“make a new list of frequently listened-to songs each month, and ledger them into a playlist without worrying about how it all sounded together.
“Sticking a song to a month and year turns it into a more spacious memory palace.”
I started with March, and then went back and did January and February 2013 (I did this by looking last.fm, which keeps track of almost everything I listen to- the difference with these new playlists is I filter out the stuff that has no meaning and get to add things that last.fm misses). As soon as I started compiling January the value of this practice became obvious: I was transported back to random moments in time in January, from the obvious (like concerts) to the simple like cooking a particular meal.
I’ve always found music to be an incredible memory-gate for me. Hearing a song can take me back to anything from walking down a particular street on a Saturday while I was in high school to road trips with my parents to trying to fall asleep and listening to the radio. So this makes complete sense: a listenable archive of memories.
My only regret is that I didn’t start doing this earlier, which isn’t the first time I’ve had this thought in recent weeks. A while back I was updating my resume (a good practice to do every once in a while) when I noticed I didn’t have my exact graduation date on hand. LinkedIn has the month but not the day. “No problem!” I thought. “I’ll check Foursquare.” Of course, then I realized I didn’t use Foursquare back then so couldn’t go to the archives and find the day I headed up to UNBC for convocation. Flickr, my other go-to archive, wasn’t much help either, because I didn’t start using it until 2010, a year after I graduated. These two services have become like a personal Wikipedia: I can check what the weather was like on a particular day by looking at a photo, or remember exactly when it was that I went to that restaurant by looking at my stats around it on Foursquare. Twitter and Facebook updates are also good reminders of what was going on x number of years ago, and LinkedIn is the start-point for any new cv I make.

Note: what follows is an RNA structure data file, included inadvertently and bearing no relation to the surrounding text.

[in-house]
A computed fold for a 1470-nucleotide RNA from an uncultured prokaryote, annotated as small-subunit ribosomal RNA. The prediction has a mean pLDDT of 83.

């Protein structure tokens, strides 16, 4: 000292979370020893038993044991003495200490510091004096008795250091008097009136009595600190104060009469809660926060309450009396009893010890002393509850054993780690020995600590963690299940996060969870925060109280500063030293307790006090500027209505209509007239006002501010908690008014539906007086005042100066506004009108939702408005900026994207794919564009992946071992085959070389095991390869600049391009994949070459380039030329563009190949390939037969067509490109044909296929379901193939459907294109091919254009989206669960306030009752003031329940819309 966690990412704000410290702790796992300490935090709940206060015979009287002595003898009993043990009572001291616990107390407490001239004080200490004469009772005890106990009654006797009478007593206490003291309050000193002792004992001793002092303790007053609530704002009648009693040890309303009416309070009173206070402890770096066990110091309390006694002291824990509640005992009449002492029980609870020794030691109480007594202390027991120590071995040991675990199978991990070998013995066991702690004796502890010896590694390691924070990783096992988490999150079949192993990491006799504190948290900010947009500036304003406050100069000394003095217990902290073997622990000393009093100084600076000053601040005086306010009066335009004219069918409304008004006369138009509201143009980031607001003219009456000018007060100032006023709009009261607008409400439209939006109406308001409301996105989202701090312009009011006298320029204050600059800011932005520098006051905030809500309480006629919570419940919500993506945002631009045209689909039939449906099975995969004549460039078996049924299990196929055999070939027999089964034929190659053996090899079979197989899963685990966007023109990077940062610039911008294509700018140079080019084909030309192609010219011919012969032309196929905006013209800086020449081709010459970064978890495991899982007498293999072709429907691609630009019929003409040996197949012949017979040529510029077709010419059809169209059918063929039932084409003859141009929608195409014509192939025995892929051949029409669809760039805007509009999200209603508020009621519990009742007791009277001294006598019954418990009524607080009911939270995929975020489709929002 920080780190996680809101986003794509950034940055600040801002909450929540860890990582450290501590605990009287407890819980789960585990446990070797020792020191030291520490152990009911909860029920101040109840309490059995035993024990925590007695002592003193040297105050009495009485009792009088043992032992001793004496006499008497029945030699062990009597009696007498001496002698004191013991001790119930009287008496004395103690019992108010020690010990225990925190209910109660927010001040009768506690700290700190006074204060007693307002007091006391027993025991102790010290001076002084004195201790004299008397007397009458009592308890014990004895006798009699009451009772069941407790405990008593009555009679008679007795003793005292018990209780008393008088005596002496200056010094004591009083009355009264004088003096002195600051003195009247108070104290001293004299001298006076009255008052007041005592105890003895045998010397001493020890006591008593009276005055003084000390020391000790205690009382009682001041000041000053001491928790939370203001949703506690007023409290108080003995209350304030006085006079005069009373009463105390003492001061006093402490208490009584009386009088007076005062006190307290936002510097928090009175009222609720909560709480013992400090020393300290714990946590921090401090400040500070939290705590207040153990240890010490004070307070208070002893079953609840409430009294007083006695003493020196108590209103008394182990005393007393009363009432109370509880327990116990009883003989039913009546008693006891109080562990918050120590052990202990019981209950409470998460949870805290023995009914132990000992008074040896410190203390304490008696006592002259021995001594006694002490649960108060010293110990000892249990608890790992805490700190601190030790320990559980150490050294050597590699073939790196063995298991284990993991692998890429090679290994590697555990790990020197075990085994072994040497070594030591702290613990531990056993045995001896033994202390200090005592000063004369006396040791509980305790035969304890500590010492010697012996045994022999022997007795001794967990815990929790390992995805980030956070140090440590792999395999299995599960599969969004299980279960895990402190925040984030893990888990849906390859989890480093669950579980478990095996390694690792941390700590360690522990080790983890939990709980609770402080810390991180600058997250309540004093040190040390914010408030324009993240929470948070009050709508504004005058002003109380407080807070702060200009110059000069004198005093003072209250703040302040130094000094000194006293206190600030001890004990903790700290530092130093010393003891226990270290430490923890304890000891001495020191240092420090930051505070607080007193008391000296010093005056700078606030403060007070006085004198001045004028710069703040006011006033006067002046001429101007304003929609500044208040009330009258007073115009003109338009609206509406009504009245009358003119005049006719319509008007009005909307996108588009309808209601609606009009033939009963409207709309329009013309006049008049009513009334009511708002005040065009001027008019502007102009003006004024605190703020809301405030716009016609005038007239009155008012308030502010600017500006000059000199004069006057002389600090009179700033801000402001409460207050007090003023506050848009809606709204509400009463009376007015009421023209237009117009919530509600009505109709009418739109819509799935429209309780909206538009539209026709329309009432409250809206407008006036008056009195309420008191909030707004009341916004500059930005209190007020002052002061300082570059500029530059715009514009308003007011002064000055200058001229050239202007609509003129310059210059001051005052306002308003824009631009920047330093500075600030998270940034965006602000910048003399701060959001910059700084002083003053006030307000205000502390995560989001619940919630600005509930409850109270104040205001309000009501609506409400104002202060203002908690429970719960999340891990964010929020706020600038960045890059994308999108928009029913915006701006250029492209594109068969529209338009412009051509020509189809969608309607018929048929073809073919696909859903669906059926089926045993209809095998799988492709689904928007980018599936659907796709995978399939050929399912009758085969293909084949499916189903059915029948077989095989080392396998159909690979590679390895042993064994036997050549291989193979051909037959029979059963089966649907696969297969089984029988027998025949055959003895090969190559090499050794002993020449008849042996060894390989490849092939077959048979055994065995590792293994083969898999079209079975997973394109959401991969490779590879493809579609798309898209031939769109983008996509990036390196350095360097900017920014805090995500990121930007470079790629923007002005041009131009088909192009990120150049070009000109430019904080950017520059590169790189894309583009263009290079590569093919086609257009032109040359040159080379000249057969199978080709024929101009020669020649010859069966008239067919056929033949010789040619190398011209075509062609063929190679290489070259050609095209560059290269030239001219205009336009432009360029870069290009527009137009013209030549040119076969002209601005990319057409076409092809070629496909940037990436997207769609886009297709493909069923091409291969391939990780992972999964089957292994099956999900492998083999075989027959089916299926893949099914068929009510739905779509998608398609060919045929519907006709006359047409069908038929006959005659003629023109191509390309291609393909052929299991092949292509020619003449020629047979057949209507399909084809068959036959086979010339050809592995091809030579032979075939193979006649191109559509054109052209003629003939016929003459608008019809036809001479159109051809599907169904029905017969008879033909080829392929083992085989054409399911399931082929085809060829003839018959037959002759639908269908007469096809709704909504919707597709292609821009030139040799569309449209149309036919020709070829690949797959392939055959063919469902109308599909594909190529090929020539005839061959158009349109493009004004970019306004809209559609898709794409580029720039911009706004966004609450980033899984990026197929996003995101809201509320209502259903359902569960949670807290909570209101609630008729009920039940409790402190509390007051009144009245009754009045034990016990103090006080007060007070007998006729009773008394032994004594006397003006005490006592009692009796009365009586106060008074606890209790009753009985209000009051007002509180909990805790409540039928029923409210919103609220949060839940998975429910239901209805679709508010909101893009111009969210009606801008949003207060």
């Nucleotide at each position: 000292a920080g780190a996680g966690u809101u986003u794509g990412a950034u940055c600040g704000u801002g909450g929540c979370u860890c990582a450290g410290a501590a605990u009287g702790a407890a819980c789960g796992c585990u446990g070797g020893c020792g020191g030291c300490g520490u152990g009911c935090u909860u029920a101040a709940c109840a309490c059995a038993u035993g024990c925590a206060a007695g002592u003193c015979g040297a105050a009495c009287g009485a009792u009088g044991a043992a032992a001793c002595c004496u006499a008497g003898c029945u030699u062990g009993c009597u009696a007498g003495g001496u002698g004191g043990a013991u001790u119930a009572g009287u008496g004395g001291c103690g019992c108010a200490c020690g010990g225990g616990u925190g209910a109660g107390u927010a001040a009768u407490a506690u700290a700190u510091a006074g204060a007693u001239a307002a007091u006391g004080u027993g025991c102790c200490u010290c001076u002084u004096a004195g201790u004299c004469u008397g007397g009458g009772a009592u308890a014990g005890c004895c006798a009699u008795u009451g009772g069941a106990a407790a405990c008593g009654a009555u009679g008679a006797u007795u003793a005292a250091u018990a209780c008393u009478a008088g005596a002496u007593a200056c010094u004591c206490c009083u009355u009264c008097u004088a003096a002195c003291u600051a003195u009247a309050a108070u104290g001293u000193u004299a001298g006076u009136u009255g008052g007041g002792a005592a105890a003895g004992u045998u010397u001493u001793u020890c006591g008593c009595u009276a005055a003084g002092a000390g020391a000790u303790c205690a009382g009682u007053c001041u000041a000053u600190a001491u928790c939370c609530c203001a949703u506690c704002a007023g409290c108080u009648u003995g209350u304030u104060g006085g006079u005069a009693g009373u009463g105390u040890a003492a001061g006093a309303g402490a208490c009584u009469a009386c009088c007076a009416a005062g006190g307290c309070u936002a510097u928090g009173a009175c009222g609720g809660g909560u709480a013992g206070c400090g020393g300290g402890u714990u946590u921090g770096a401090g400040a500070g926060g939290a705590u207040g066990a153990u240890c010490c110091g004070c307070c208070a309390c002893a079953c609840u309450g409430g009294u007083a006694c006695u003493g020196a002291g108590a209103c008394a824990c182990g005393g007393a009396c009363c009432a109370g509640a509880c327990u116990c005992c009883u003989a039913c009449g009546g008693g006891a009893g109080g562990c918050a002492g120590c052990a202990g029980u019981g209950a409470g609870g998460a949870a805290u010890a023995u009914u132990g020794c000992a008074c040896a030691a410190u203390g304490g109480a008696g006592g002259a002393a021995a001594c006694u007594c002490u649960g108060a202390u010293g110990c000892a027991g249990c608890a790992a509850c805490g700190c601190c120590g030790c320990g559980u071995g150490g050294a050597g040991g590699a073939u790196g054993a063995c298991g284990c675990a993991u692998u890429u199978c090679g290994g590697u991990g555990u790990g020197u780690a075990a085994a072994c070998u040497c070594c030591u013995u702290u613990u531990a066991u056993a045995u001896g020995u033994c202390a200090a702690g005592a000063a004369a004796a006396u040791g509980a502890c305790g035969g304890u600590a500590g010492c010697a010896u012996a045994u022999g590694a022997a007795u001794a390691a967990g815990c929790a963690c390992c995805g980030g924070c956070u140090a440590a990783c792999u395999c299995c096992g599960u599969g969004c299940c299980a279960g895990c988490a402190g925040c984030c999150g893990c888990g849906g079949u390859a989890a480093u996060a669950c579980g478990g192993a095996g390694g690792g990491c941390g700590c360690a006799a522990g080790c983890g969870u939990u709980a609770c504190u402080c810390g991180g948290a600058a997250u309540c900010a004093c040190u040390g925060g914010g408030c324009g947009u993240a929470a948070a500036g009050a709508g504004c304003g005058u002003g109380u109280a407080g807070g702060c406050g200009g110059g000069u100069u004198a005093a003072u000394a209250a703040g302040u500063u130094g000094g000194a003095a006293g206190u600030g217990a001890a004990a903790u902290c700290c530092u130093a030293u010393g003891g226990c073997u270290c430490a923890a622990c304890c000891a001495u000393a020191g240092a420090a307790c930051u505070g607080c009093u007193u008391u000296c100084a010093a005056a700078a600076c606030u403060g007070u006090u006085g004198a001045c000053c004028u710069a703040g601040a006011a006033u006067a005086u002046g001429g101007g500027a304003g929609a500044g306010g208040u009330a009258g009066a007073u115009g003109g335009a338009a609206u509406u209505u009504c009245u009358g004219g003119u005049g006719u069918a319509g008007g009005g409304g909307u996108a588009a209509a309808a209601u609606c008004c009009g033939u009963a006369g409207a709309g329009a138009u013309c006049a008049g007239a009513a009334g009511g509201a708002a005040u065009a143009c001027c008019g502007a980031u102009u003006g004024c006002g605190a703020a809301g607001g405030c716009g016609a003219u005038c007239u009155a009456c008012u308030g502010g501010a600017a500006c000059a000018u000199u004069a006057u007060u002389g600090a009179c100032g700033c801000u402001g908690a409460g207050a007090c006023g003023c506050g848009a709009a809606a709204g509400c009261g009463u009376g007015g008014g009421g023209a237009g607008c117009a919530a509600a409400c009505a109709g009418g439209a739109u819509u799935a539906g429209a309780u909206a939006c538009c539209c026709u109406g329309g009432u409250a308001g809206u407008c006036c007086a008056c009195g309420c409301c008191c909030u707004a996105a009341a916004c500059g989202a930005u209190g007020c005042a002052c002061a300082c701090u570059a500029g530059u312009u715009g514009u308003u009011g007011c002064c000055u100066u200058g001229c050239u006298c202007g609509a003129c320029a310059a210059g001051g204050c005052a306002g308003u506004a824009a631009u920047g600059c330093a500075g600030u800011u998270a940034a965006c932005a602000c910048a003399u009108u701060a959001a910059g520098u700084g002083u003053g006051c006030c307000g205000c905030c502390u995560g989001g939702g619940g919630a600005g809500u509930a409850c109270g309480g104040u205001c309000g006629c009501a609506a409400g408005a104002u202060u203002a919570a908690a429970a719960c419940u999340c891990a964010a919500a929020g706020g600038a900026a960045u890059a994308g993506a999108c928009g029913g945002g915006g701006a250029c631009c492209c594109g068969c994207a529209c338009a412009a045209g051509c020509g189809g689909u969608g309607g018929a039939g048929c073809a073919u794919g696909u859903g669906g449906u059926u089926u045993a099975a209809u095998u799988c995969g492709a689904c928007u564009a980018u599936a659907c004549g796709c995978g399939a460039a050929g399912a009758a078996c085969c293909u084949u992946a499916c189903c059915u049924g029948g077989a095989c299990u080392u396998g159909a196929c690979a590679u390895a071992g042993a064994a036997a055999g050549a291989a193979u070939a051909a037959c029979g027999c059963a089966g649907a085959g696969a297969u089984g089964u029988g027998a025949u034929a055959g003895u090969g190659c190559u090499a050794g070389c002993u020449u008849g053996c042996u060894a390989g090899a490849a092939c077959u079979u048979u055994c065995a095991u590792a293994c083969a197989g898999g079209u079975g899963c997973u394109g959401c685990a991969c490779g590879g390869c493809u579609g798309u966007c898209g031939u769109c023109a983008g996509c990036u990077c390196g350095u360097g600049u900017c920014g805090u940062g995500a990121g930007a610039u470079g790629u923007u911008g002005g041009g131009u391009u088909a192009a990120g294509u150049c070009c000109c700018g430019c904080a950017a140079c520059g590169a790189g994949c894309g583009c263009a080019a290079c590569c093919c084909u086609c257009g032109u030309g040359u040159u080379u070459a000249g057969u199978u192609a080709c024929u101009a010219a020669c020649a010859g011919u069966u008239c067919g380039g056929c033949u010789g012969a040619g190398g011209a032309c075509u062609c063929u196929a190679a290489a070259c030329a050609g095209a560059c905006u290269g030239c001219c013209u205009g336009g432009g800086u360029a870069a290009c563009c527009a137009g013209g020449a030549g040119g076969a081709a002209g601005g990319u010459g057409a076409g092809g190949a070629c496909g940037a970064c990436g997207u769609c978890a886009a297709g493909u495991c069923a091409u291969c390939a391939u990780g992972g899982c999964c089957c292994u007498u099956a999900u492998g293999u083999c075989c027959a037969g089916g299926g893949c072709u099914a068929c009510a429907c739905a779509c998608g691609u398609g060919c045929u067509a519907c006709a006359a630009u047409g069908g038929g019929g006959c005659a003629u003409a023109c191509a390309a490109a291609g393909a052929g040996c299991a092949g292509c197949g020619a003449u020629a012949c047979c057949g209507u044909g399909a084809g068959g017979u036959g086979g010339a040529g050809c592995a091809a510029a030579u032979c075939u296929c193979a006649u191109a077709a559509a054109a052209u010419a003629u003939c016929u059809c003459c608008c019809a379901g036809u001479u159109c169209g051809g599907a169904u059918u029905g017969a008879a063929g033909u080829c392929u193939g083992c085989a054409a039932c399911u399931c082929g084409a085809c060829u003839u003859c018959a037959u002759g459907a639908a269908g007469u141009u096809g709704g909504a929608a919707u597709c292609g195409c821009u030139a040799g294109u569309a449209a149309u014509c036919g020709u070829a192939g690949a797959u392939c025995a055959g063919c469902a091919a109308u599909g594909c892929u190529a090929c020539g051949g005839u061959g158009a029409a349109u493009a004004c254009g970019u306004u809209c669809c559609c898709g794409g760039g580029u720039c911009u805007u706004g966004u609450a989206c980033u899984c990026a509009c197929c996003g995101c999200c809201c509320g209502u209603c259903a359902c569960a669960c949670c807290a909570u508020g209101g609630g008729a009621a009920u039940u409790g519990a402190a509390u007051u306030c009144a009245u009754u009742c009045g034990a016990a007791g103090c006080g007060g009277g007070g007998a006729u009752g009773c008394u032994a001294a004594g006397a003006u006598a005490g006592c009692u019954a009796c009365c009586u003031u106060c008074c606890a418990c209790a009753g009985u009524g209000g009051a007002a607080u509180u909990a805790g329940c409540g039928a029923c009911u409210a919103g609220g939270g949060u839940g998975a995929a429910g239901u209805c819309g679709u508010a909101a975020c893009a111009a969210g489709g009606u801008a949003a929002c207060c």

My life, and the life of pretty much everyone, is being divided into two parts: pre-digital and post-digital. The post-digital world is easy to track, tag, and file away for easy reference when our memories fail us. The pre-digital world is increasingly inaccessible- who wants to drag out old calendars or boxes of unsorted photos to try and get the exact timing of certain events (assuming you can even find them in the first place)?
I’m of two minds of this. On the one hand, I have a pretty poor memory so I’m glad of the ability to have something like Timehop email me every day to let me know what my past self was doing, or to be able to take a trip through Flickr and Rdio to trigger memories that would otherwise be hidden away. There’s a good chance I wouldn’t have a better memory if I didn’t have these digital archives. Previous generations of my family who weren’t surrounded by computers tell me they’ve always had trouble remembering things, too.
On the other hand, it worries me that my post-digital life is so much more accessible than my pre-digital one. The memories that weren’t digitally photographed or carefully recorded through status updates are no less important than those that were- but they occupy a far less prominent place in my life because they aren’t bolstered by online storage. Photographs replace the mind’s eye, the written word trumps the oral retelling, and our computers become the authority on who we are.
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